Hypothalamic-pituitary-insulin-like growth factor-I axis dysfunction in patients with fibromyalgia (FM)

OBJECTIVE: To investigate the serum levels of insulin-like growth

factor-I (IGF-I) in patients with fibromyalgia (FM) compared

to healthy controls and patients with other rheumatic

diseases, and to explore possible etiologic mechanisms of low

IGF-I levels in patients with FM.

METHODS: Five hundred

patients with FM and 152 controls (74 healthy blood donors, 26

myofascial pain patients and 52 patients with other rheumatic

diseases) were studied. All had measurements of acid extracted

serum IGF-I. A subset of 90 patients with FM were evaluated

for clinical features that might explain low IGF-I levels.

Twenty-five patients with FM underwent growth hormone (GH)

provocation testing with l-dopa and clonidine.


mean serum IGF-I level in patients with FM was 138 +/- 56

ng/ml and in controls 215 +/- 86 ng/ml (p = 0.00000000001).

Low levels of IGF-I were not due to depression, tricyclic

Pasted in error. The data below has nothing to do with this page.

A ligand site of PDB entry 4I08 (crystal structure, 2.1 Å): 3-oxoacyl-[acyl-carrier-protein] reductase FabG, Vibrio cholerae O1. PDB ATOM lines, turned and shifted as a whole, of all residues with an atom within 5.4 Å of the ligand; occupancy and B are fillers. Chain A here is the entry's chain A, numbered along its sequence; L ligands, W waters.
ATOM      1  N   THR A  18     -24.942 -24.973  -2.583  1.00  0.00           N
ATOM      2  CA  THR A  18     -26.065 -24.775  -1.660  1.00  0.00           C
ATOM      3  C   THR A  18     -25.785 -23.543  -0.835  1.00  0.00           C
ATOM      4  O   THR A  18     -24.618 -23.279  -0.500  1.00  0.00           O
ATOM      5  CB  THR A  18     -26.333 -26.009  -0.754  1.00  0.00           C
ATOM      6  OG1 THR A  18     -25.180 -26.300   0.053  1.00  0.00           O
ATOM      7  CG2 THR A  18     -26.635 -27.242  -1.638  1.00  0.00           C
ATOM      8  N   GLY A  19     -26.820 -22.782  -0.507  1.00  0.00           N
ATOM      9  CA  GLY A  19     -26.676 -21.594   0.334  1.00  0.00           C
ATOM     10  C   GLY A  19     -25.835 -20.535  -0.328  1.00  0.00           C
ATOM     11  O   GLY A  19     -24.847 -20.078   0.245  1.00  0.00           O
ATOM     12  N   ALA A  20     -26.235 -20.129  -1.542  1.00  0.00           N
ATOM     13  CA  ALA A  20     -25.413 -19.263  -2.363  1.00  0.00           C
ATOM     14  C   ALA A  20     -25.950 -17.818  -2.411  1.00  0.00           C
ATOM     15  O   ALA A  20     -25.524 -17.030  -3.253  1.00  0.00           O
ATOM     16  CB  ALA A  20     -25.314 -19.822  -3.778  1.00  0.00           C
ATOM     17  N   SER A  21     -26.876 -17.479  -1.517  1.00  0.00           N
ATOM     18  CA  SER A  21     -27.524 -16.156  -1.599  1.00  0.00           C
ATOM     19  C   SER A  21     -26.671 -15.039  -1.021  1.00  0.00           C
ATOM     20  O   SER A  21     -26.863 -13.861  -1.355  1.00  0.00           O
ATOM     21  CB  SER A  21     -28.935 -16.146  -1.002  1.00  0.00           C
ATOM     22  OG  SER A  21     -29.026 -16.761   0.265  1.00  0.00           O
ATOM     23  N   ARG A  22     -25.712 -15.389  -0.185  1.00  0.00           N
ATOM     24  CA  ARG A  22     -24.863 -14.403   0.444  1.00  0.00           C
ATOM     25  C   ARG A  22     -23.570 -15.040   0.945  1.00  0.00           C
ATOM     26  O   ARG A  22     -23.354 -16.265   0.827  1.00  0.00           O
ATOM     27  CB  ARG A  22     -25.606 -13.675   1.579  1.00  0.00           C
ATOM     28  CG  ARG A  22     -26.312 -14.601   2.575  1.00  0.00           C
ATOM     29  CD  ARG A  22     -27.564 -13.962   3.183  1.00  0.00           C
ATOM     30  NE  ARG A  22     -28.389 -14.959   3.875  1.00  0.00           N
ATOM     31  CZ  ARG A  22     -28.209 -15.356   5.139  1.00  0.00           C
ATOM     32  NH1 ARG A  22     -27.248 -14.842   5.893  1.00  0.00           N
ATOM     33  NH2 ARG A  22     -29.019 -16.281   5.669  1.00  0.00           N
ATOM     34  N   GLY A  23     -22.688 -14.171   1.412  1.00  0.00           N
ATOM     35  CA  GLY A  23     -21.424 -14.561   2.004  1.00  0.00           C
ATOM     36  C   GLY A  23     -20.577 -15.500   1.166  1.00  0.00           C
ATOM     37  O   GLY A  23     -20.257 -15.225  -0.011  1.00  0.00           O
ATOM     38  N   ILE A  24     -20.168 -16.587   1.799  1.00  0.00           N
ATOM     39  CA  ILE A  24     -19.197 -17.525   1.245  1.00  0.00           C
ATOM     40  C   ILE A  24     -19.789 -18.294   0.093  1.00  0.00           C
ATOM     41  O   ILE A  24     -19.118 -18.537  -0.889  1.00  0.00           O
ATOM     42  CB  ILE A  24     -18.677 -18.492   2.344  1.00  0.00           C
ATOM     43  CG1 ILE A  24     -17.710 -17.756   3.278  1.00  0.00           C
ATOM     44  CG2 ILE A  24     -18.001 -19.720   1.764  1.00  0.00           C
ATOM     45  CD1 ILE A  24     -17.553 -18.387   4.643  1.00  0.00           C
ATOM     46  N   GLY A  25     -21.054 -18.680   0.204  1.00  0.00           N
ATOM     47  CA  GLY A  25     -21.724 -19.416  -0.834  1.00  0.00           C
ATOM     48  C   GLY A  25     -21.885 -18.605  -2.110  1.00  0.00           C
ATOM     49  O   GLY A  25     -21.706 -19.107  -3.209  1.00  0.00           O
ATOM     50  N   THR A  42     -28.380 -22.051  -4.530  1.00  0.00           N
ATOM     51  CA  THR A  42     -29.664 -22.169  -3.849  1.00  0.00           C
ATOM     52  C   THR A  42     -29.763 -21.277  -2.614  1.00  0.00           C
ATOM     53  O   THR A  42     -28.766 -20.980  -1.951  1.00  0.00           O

medications, nonsteroidal antiinflammatory drugs, poor aerobic

conditioning, obesity, or pain level. Patients with focal

myofascial pain syndromes had normal IGF-I levels (236 +/-

68), as did most patients with other rheumatic disorders,

unless they had concomitant FM. Patients with FM with

initially normal levels often had a rapid decline of IGF-I

over 1 to 2 years. Most patients with FM with low IGF-I levels

failed to secrete GH after stimulation with clonidine and


CONCLUSION: Many, but not all, patients with FM have

low levels of IGF-I that cannot be explained by clinical

associations. These results suggest that low IGF-I levels in

patients with FM are a secondary phenomenon due to

hypothalamic-pituitary-GH axis dysfunction.

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